Another interesting nuance of this personality type is the feeling preference combined with introversion.  As feelers, INFJ’s are focused on people: listening to them, encouraging their growth, and honoring their unique qualities. Many INFJ’s are counselors, ministers, and teachers.  They are often in the forefront of significant movements to change the world.  Famous INFJ’s include Eleanor Roosevelt, Martin Luther King jr. and Nelson Mandela. They are often actors and comedians such as Adam Sandler, Carrie Fischer, and Jamie Foxx.  A preference for introversion merely means that the individual has to retreat into the mind at some point, to recharge energy.  Introverts, particularly those who have a people oriented feeling preference (INFP, INFJ), can and do extravert well but when the battery has been drained, such individuals may abruptly withdrawal from the scene. The jewel in this dynamic though is that as introverts, these individuals also tend to be observers and can therefore experience people at a deeper level, identify the ironies in life, and combined with their rich imaginations, dream of a more ideal world than the one that exists today.  As far as verifying type,  the  I versus F  dynamic might result in a reported preference for extraversion.  Another possibility is that the richness of their feeling experiences may feel overwhelming at times so they rely on thinking to manage their thoughts and emotions. Hence a “T” preference may be reported.  This complexity can lead to confusion on the part of the INFJ during the type verification process.

A logical question at this point might be, “Why is it so important to know one’s type?  An INFJ might mistype as an INFP, INTP, ENFJ, or INTJ. The brief answer to that is when type is known, one can better understand cognitive strengths and make choices that will make use of an individual’s greatest gifts.  Type identification can also uncover blind spots and illuminate reoccurring sources of frustration in work/school situations, communication, relationships, and identification of overall life purpose.  For general information on the value of psychological typing,  please see my link at:  There is also an excellent website for all things INFJ at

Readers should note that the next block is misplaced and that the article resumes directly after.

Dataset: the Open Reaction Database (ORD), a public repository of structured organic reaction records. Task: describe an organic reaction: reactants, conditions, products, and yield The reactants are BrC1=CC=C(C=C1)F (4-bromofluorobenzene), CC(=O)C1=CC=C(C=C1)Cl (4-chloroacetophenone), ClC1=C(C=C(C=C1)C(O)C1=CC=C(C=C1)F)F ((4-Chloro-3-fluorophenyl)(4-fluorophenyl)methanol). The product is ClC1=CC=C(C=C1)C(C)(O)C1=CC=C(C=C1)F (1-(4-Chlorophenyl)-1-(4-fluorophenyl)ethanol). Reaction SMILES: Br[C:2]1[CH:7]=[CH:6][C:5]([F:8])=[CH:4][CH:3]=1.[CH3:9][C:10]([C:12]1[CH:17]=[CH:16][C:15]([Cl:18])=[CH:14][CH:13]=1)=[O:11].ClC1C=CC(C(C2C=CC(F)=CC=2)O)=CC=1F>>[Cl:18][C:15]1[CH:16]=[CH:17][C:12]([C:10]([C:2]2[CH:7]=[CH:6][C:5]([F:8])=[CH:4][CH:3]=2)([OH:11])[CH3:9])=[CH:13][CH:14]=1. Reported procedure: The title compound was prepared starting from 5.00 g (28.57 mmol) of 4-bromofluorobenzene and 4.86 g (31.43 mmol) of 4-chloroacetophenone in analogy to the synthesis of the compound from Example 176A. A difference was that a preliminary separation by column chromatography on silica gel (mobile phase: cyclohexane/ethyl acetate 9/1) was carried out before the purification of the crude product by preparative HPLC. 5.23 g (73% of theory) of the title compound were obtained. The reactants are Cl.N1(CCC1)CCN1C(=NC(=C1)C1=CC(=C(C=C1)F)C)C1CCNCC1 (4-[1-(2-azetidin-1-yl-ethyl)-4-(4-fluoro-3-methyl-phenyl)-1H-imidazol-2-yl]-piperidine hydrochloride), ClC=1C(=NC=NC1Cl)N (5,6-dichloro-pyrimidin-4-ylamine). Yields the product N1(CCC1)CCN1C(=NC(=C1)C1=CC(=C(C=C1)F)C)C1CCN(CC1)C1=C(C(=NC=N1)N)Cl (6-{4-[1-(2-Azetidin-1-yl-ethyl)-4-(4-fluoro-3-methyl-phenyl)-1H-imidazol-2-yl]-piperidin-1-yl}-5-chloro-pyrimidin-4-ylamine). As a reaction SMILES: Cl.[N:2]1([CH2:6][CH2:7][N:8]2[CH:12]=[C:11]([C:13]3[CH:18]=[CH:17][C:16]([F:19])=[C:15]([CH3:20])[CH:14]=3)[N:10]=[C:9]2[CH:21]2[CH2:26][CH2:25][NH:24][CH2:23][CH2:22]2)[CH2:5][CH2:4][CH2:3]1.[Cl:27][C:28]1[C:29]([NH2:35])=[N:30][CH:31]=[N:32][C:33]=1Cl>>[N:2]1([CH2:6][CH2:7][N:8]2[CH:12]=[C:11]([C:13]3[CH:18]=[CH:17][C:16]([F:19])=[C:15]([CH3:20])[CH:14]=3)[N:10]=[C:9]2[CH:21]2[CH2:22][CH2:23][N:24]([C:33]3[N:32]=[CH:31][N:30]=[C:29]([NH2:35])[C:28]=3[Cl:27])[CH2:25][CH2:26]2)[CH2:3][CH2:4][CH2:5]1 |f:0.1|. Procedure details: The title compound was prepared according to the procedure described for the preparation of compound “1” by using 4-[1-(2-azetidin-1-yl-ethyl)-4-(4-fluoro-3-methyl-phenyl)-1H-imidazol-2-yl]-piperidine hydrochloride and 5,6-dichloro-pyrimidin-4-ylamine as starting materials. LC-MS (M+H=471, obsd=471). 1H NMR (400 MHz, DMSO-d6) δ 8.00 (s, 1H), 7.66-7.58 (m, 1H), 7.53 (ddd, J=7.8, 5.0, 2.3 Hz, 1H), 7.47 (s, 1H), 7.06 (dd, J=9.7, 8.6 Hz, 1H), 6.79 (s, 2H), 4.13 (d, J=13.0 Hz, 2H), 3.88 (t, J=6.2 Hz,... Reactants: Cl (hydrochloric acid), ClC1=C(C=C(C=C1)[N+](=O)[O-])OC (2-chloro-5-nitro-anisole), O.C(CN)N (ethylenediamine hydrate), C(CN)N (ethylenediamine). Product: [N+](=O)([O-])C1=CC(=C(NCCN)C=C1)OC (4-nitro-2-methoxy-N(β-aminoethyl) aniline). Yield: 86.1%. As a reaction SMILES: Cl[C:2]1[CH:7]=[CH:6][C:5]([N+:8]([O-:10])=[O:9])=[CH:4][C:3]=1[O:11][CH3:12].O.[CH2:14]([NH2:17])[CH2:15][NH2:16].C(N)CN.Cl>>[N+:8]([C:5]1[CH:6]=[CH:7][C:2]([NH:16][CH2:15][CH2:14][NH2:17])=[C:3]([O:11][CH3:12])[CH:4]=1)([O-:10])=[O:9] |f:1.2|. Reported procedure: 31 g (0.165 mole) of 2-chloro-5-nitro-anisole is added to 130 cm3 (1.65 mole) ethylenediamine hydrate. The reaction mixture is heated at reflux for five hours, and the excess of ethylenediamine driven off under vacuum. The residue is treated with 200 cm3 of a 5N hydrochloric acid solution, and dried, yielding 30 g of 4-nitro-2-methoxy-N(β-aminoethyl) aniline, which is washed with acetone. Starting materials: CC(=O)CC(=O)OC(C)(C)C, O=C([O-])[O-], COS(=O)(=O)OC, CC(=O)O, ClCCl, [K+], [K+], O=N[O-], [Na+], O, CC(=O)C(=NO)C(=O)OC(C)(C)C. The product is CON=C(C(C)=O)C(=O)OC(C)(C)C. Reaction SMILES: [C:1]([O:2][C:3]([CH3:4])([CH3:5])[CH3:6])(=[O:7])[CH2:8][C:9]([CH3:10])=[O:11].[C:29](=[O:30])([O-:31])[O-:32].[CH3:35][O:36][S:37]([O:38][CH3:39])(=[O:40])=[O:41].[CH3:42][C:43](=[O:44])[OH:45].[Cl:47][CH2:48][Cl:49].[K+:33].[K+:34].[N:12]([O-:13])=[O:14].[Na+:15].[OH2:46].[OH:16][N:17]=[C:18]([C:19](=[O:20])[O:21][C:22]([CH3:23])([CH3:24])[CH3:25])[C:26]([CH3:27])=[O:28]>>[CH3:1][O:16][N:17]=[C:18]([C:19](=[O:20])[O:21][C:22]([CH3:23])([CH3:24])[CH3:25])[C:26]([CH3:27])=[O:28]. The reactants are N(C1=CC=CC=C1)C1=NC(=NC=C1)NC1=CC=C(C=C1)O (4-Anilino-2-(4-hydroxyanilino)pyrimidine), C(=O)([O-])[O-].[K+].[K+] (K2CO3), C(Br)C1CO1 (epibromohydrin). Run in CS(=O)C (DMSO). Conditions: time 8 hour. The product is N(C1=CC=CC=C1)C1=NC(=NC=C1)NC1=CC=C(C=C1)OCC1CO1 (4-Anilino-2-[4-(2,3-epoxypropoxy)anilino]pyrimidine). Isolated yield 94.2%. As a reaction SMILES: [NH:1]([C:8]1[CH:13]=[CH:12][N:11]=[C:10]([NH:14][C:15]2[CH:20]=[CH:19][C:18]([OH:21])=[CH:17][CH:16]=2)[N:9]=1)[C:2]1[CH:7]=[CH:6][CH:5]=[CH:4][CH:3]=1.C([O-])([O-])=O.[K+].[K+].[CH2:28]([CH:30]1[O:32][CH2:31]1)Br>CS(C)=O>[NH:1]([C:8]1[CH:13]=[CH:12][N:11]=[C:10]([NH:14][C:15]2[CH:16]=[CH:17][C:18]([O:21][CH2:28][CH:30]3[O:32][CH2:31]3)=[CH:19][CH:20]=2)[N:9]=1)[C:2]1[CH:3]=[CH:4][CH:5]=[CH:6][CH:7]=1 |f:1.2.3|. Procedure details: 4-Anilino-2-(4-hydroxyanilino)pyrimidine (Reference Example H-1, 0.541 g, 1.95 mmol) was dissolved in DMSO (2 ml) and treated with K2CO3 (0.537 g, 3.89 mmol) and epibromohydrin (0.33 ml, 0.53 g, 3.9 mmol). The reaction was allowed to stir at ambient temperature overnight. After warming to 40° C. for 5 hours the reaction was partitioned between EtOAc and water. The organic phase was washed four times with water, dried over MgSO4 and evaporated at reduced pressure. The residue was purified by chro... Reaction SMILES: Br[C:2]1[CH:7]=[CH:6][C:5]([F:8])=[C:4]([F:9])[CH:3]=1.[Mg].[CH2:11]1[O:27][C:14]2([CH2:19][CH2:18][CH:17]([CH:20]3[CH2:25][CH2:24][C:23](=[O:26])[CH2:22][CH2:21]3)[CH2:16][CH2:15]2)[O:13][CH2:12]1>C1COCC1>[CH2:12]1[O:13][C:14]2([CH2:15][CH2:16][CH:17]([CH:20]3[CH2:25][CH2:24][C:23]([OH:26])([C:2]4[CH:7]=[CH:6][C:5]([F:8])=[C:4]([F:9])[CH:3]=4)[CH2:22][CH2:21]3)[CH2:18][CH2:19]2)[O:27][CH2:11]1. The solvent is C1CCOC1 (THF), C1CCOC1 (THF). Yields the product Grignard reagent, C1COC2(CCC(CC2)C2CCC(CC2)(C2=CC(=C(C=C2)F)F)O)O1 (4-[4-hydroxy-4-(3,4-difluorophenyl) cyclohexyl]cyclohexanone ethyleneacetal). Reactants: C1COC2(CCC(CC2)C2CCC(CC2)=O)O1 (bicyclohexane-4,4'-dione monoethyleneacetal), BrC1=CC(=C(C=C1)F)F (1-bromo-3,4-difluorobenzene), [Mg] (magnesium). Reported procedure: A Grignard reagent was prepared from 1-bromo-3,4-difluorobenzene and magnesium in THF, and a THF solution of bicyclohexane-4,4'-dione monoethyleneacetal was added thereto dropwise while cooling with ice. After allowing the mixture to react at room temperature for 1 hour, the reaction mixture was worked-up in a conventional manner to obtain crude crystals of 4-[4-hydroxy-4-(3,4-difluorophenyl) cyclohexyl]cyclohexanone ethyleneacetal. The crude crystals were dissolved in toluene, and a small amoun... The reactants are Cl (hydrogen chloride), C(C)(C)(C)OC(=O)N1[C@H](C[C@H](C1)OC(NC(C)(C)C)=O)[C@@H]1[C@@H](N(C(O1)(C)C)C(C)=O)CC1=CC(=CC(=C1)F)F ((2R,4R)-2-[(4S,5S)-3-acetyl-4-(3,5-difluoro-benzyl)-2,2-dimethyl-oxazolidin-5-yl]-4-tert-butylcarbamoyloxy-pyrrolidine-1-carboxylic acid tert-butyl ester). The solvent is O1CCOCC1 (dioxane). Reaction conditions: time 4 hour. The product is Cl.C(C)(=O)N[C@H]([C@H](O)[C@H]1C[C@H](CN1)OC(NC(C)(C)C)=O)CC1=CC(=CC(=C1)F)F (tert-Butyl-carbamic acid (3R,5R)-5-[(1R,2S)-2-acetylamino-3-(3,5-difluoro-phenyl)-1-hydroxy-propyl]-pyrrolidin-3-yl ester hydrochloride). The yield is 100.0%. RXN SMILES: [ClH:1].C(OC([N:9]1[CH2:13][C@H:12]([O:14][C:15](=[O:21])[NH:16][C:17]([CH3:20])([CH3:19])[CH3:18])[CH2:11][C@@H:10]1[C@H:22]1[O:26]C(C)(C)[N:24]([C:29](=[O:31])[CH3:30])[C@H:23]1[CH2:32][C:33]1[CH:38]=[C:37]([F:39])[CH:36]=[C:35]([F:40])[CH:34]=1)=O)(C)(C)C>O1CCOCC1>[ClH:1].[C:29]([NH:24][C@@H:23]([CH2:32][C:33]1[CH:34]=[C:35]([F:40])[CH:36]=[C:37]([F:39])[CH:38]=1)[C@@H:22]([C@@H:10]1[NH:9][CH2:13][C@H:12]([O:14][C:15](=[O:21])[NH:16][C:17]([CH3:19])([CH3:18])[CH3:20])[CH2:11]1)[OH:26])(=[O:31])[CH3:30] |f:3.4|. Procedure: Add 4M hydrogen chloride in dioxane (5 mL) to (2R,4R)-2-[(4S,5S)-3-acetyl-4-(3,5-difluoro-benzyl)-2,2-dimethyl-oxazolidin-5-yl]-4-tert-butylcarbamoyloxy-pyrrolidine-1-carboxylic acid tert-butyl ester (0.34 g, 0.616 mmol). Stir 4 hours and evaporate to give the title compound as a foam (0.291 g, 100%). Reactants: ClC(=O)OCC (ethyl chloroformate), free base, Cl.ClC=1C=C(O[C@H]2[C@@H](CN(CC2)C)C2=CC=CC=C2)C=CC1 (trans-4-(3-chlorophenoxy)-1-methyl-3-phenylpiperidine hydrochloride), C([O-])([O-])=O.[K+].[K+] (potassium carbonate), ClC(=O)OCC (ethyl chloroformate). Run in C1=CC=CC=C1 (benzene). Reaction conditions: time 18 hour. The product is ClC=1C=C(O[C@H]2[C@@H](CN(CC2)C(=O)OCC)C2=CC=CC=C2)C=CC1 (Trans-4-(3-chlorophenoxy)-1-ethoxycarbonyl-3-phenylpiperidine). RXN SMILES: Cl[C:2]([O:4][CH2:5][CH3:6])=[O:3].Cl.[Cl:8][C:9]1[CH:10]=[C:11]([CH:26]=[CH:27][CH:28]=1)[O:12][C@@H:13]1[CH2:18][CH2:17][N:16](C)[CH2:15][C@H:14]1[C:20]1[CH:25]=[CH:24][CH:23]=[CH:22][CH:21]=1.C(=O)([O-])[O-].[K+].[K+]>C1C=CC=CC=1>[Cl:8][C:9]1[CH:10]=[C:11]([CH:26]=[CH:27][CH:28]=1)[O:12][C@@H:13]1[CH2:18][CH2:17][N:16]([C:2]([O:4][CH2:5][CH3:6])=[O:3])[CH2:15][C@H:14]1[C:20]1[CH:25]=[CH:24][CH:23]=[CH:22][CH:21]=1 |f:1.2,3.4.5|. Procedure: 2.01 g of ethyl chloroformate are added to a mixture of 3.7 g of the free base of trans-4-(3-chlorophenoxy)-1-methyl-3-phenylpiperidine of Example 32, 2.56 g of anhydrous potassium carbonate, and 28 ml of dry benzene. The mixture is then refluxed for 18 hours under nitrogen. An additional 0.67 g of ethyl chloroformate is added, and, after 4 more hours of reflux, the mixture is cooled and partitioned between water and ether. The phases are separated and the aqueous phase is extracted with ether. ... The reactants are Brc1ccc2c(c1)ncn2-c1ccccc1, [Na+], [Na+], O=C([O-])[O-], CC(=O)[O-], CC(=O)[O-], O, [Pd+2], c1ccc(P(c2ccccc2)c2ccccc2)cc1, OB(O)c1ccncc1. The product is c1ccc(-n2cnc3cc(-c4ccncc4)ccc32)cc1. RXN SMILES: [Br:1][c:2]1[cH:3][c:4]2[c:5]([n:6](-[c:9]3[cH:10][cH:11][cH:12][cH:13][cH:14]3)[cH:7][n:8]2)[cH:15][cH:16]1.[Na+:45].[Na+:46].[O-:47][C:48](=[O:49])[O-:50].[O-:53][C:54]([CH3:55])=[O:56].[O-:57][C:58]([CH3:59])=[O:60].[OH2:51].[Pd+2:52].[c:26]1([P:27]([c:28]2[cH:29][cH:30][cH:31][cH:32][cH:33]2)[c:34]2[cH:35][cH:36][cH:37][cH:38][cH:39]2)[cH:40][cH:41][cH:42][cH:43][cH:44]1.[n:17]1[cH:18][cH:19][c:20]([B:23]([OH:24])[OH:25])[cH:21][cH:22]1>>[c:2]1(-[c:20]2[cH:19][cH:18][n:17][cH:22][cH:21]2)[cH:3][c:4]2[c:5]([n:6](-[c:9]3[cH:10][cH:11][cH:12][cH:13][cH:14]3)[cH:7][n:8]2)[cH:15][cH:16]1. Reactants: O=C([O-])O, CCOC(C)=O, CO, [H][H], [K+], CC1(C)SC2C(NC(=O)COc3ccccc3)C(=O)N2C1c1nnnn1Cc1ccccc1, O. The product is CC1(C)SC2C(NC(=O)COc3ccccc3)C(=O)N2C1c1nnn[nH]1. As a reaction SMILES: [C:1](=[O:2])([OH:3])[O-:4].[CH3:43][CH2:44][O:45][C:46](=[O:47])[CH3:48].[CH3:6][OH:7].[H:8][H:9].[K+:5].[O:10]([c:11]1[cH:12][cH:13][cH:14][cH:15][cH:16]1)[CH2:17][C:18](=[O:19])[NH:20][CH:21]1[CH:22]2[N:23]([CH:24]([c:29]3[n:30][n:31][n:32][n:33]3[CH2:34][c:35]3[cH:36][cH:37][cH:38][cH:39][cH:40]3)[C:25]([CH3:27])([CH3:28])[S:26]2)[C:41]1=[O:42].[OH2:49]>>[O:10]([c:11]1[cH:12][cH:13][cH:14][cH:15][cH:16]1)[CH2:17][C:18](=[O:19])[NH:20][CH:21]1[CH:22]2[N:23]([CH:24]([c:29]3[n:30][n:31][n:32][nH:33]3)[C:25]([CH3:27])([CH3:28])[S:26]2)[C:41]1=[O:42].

One of the characteristics often attributed to INFJ’s is ESP. Sometimes they seem to sense “something in the air.”  As I was writing this piece last night, my INFJ brother, who I talk to perhaps once per month, called me from a baseball field.  He said, “I want to share this with you. My son played his last baseball game on this field. The sun is setting and I am sitting on the dugout bench, by myself, reflecting that everything goes so fast.  It’s a cycle though, like the rising and the falling of the sun.  I wish I could share this moment with Dad and Grandma. They were here for me like this once. It’s romantic and beautiful.”  The irony of writing a piece about INFJ’s only to have one of my favorite among these call me during a quintessential INFJ moment!

This Post Has 101 Comments

  1. Ann Holm

    Thank you for writing. It isn’t unusual for the complexity of an INFJ’s thinking to be misunderstood or at least incompletely understood, at least temporarily. It’s a gift to think this broadly and with the greater good but at times you can feel like you’re alone in your perspective.